M.C. Ghose, J.
1. These two appeals have been argued together. Appeal No. 124 of 1936 is from Suit No. 835 of 1934. In this case the plaintiffs claimed that they have the right to take water from defendant's tank (Dag No. 1534) for the purpose of irrigating certain plots of the plaintiffs. The trial Court decreed the suit in part. In appeal the suit has been dismissed. Upon hearing the learned advocate on both sides it appears that the learned District Judge misdirected himself on two points: (1) On the point of limitation he thought that the plaintiff's suit for correction of the Record of Rights was barred by limitation. The Record of Rights was finally published on 11th November 1927. The certificate of final publication was signed on 29th February 1935. The suit was instituted on 16th January 1934. The learned Judge thought that as the suit was instituted more than six years from the final publication, the suit was out of time. In this he was in error. Under Section 111-B, Bengal Tenancy Act, no suit affecting the record shall be instituted within four months from the date of the certificate of final publication for the decision of a question whether there is any special condition or incident of the tenancy. Now, in this case, the plaintiff prayed for a declaration that they had the right in respect of certain plots of getting irrigation water from the defendant's tank, that this right had been omitted from the settlement record and that the record ought to be corrected. Under Sub-section (4) of Section 111-B, the period of four months shall be excluded in computing the period of limitation prescribed for such suit. A suit for such a declaration and correction of the record is under Article 120, Lim. Act, and the plaintiffs are entitled to deduct the period of 4 months. In that view the suit is clearly within time: see the case in Ashutosh Bhuiyan v. Radhika Lal : AIR1929Cal481 .
2. In the second place the learned Judge in discussing the evidence disagreed with the findings of the Munsif and in doing so observed that the defendants had no notice of the local inspection made by the Munsif. In this also the learned Judge committed an error. The order sheet of the Munsif shows that on 20th December having heard the evidence of the plaintiff and after examining 5 defence witnesses, it is stated: 'Plaintiffs file a petition for local inspection. The parties are informed that I shall inspect the locality tomorrow.' The order on 21st December is this:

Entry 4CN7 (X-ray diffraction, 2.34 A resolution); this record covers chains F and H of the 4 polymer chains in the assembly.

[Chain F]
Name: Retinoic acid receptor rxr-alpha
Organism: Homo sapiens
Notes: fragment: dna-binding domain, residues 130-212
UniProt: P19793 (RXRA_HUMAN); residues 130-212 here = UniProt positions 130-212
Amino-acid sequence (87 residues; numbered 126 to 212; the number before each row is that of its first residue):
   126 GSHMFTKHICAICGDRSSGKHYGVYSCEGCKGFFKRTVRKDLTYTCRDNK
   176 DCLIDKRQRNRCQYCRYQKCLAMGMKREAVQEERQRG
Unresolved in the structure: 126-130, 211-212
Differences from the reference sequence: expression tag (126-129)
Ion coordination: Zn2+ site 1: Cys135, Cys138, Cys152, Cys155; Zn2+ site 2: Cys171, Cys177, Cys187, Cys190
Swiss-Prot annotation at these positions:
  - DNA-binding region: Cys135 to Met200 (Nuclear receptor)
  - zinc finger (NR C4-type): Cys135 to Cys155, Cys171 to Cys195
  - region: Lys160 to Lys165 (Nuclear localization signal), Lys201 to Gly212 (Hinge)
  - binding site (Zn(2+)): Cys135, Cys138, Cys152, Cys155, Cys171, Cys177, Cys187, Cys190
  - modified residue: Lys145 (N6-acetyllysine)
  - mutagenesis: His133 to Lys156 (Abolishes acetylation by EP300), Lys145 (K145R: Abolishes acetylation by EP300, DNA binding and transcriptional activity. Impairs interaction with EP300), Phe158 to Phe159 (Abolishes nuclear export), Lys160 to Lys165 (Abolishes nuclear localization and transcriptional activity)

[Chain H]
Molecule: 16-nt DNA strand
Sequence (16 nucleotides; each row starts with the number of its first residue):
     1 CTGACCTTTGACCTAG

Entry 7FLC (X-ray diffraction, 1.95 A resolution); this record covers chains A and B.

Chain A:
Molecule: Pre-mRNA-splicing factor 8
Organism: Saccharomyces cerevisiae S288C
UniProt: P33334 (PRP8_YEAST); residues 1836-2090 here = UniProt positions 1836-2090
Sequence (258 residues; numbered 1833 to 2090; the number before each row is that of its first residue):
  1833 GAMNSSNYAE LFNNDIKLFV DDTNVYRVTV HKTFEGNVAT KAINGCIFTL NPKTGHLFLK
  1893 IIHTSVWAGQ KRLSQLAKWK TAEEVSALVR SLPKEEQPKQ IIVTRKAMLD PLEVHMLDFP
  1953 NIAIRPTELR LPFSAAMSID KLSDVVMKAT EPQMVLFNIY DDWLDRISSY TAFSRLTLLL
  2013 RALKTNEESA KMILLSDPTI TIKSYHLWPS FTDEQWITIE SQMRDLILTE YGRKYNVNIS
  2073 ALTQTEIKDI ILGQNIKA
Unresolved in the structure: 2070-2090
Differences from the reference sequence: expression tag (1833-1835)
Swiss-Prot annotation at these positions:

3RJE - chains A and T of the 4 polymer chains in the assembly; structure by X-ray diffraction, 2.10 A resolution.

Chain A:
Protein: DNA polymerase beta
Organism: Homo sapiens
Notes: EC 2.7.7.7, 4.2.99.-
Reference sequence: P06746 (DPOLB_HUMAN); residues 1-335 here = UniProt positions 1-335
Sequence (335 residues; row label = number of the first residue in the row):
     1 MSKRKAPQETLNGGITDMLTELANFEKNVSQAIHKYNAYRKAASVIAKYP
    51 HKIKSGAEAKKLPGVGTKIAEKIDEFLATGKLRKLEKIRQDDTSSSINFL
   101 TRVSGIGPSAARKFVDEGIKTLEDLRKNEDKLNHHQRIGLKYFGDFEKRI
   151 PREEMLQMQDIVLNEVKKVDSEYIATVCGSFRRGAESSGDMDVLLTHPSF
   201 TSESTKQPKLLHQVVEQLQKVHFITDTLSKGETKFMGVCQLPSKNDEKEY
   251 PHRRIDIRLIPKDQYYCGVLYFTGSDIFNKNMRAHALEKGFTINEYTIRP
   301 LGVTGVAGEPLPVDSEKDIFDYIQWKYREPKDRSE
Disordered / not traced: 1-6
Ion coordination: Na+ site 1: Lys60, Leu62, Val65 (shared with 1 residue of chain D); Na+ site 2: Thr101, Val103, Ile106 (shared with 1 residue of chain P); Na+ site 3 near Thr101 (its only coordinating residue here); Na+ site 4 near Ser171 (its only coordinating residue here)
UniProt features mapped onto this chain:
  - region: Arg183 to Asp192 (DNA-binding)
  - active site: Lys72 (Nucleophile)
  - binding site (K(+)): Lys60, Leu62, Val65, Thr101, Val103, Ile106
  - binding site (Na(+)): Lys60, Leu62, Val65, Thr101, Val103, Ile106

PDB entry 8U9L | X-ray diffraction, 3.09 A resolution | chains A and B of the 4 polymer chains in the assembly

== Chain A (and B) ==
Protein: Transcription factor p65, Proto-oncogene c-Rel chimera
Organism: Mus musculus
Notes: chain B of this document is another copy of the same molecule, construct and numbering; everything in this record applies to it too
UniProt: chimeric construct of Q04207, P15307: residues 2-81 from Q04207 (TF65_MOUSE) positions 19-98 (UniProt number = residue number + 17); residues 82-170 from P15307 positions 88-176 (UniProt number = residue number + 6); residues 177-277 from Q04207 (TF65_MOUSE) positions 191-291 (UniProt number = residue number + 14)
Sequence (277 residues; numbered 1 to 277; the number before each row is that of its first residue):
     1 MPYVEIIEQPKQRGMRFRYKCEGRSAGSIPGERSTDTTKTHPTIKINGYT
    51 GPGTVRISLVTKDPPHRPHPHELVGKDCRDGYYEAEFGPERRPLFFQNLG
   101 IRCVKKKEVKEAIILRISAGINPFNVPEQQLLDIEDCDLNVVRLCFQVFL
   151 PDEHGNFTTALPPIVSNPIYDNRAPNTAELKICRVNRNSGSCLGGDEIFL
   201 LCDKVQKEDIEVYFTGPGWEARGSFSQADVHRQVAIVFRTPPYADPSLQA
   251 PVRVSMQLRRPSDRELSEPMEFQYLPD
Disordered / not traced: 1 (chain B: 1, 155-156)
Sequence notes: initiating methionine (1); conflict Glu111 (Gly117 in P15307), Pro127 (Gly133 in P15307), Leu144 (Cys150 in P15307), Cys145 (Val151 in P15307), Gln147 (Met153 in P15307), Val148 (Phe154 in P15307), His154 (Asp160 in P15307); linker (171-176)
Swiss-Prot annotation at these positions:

Inspected the locality this morning. Babu Syama Pada Mukherjee and Babu Phani Bhusan Mukherjee, the learned pleaders for the plaintiffs and the defendants, accompanied me. The inspection notes will be filed tomorrow.
3. The learned Judge was there clearly in error in thinking that the defendants had no notice of the inspection. Having regard to these errors of the learned District Judge, the decree made by him cannot be supported. The decree is set aside and the appeal remanded to the lower Appellate Court for fresh hearing according to law.
4. In respect of Appeal No. 638 of 1936 which arises out of Suit No. 137 of 1935, the same mistake has been made as to limitation. Further, the learned Judge considers that the suit is bad under Section 42, Specific Relief Act. Under Section 42 no Court shall make a declaration where the plaintiff being able to seek further relief than a mere declaration of title omits to do so. Now in this case the plaintiffs asked for a declaration that the Record of Rights was wrong and they prayed that the said record might be corrected. The suit was therefore maintainable and the learned Judge was wrong to hold that it did not come under Section 42: see the case in Rai Kiran Chandra v. Tarak Nath : AIR1936Cal456 .
5. The decree of the lower Appellate Court in this case is set aside, and the appeals remanded to that Court for fresh hearing according to law. The appellants in both the appeals will get the costs of this Court. Further costs in both the appeals will abide the result.